Oral Piercing: Is It Worth It?
A pierced lip or tongue may look cool, but it can be dangerous. Many people are choosing mouth jewelry as a way to follow a trend or create a certain look. But oral piercing isn’t just a matter of style — it’s a health issue too.
Mouth piercing is not as safe as you might think — especially piercing the tongue, lips, cheeks, or the uvula (the tiny tissue that hangs at the back of the throat). That’s because the mouth’s moist environment is home to many bacteria, creating an ideal place for infection to start. That’s only one of the many problems piercing can cause.
If you’re thinking about getting a piercing —or if you already have one or more — there are some health risks you should know about.
For starters, a mouth piercing can interfere with speech, chewing, or swallowing. That may seem like a small sacrifice. But consider that it may also cause:
- Infection: Your mouth contains bacteria, which means an oral piercing carries the risk for infection at the site of piercing. Touching your mouth jewelry, such as tongue barbells and lip and cheek labrets, can increase the risk for infection. It also creates a perfect opportunity for bacteria on the hands to infect piercing sites. Also, food particles that collect around piercings are breeding grounds for bacteria.
- Prolonged bleeding: Damage to your tongue’s blood vessels can cause serious blood loss.
- Swelling: Swelling commonly occurs after oral piercing. If your tongue swells too much, it could potentially block your airway.
- Nerve damage: In some cases, people may have temporary or permanent nerve damage after a mouth piercing. An injured nerve might make your tongue feel numb. Your sense of taste or how you move your mouth could also be affected.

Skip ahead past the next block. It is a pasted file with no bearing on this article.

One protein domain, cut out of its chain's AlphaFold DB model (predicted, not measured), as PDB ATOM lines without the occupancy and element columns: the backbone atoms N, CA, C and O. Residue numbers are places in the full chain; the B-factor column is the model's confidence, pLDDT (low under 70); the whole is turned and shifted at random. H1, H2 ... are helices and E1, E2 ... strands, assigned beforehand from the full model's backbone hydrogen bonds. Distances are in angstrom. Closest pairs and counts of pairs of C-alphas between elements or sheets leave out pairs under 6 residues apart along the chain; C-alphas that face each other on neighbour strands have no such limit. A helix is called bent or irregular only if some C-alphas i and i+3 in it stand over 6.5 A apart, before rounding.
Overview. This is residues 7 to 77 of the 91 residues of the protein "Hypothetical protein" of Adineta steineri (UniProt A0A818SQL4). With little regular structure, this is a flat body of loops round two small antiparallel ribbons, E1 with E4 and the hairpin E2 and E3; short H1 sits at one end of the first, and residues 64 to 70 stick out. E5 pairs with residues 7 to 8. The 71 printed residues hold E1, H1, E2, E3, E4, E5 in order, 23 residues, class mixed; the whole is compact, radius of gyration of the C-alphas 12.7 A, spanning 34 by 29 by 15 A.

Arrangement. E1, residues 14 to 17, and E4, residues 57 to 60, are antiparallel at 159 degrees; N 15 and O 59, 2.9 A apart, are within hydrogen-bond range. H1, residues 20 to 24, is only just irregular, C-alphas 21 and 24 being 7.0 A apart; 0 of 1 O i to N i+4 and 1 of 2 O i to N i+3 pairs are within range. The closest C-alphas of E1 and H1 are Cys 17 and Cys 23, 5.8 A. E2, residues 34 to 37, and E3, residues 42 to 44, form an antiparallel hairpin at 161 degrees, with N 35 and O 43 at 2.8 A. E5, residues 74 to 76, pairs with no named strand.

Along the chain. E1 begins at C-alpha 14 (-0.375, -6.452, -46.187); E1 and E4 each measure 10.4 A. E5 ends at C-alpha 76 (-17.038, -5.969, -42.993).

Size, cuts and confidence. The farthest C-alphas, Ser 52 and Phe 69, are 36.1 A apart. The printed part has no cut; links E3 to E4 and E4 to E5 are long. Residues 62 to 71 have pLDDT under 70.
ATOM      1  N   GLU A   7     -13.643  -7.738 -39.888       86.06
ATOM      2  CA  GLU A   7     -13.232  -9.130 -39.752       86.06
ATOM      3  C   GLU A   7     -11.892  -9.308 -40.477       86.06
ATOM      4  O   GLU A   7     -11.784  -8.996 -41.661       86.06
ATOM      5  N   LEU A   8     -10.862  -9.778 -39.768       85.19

- Drooling and difficulty speaking and eating: Mouth jewelry can cause excessive saliva production. It can also affect your ability to pronounce words clearly. Hoops, rings, studs, and barbells can also get in the way of your ability to talk and eat.
- Damage to teeth and gums: Lip and tongue piercings rub against the gums and teeth. Over time this can cause the gums to pull away from the teeth, leaving the tooth root exposed. Some people also develop a habit of biting the barbells or playing with the jewelry in their mouths. This can both injure the gums and lead to cracked, scratched or sensitive teeth. Even plastic jewelry can do this. This damage may result in the need for dental treatment, such as crowns, fillings or a root canal.
- Allergic reactions: The metal may cause an allergic reaction at the pierced site.
- X-rays: Mouth jewelry can interfere with dental radiographs (X-rays).
- Bloodborne disease transmission: Oral piercing can potentially transmit hepatitis viruses. If piercing instruments are not properly sterilized, they can carry these viruses.
Oral piercing also carries a risk of endocarditis (en-dohcard-eye-tis), when the heart valves or lining become infected with bacteria. This can happen when bacteria enter the bloodstream through the piercing site in the mouth and travel to the heart, where they can multiply.
These harmful effects can happen during the piercing, soon after, or even long after the procedure. That’s why the American Dental Association opposes the practice of piercing in or around the mouth — because it’s bad for oral health.
The Bottom Line
Don’t pierce on a whim. The piercing will be an added responsibility to your life. The pierced site will need constant attention and upkeep. Are the risks worth it to you?
If You Already Have Piercings
- Contact your dentist or physician immediately for any signs of infection — such as swelling, pain, fever, chills, shaking or a red-streaked appearance around the site of the piercing.
- Keep the piercing site clean and free of any matter that may collect on the jewelry by using a mouth rinse after every meal. Look for products with the American Dental Association Seal of Acceptance.
- Minimize clicking the jewelry against teeth and avoid undue stress on the piercing. Be gentle. Be conscious of the jewelry’s movement when talking and chewing.
- Check the tightness of your jewelry periodically — with clean hands —because beads can loosen on their threads. Checking can prevent you from choking on or swallowing your jewelry.
- When taking part in sports, remove the jewelry and protect your mouth by using a mouthguard.
- See your dentist regularly, and remember to brush twice a day and floss daily.
- Most important, consider removing mouth jewelry before it causes a problem.